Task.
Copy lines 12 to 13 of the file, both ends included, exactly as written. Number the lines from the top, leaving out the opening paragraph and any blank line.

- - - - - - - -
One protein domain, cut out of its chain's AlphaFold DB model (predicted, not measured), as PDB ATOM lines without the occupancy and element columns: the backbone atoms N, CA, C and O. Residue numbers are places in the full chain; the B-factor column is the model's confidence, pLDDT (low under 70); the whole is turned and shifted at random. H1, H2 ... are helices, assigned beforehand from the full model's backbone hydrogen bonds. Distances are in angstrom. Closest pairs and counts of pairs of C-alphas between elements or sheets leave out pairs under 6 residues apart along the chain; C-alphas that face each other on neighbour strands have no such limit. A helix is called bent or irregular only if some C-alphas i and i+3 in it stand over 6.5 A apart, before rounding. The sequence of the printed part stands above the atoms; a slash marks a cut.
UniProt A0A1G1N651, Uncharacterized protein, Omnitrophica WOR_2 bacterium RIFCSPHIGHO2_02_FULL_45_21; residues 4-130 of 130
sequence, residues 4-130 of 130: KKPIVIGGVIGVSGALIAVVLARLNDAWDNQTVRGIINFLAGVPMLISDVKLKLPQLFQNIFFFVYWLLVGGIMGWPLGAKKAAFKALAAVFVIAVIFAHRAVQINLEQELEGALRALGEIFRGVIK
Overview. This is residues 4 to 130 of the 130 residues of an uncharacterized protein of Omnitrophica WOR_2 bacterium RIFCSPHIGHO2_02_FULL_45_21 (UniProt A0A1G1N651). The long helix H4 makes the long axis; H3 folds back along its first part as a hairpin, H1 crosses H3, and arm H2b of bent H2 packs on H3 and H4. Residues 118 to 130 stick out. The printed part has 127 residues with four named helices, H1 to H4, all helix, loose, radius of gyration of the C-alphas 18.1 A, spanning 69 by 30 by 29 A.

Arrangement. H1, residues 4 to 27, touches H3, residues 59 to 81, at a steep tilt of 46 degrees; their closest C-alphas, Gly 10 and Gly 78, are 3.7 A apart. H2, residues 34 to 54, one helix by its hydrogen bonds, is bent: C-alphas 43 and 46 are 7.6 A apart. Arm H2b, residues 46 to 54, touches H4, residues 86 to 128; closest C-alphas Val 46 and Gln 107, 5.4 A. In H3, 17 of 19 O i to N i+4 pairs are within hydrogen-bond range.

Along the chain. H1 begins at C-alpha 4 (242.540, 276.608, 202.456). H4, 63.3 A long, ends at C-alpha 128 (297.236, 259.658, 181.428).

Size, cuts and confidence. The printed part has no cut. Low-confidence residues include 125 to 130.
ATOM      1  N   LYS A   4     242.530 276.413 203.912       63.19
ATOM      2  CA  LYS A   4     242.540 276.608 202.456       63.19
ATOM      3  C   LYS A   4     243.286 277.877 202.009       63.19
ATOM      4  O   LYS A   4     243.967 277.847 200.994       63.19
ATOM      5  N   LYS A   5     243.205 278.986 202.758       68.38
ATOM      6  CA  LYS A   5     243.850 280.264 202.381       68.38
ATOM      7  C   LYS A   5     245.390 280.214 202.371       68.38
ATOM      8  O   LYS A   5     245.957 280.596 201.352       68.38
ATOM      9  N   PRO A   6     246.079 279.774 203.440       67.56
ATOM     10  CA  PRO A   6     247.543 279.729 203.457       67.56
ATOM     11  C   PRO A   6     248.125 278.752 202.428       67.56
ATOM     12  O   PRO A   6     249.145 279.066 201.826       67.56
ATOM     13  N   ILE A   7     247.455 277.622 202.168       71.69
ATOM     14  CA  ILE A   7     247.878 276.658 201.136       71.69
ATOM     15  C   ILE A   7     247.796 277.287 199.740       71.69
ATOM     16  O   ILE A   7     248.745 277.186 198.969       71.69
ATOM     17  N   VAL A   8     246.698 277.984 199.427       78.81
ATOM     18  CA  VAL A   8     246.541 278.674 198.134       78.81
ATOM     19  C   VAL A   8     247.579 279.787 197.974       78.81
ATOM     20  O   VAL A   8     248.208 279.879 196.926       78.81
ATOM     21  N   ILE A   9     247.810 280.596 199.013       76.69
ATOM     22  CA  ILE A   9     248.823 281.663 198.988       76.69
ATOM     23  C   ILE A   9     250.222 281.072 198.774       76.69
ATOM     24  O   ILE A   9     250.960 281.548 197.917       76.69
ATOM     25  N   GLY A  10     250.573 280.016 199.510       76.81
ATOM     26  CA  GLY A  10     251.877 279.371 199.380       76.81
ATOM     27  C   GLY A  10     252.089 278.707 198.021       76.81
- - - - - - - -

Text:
ATOM      6  CA  LYS A   5     243.850 280.264 202.381       68.38
ATOM      7  C   LYS A   5     245.390 280.214 202.371       68.38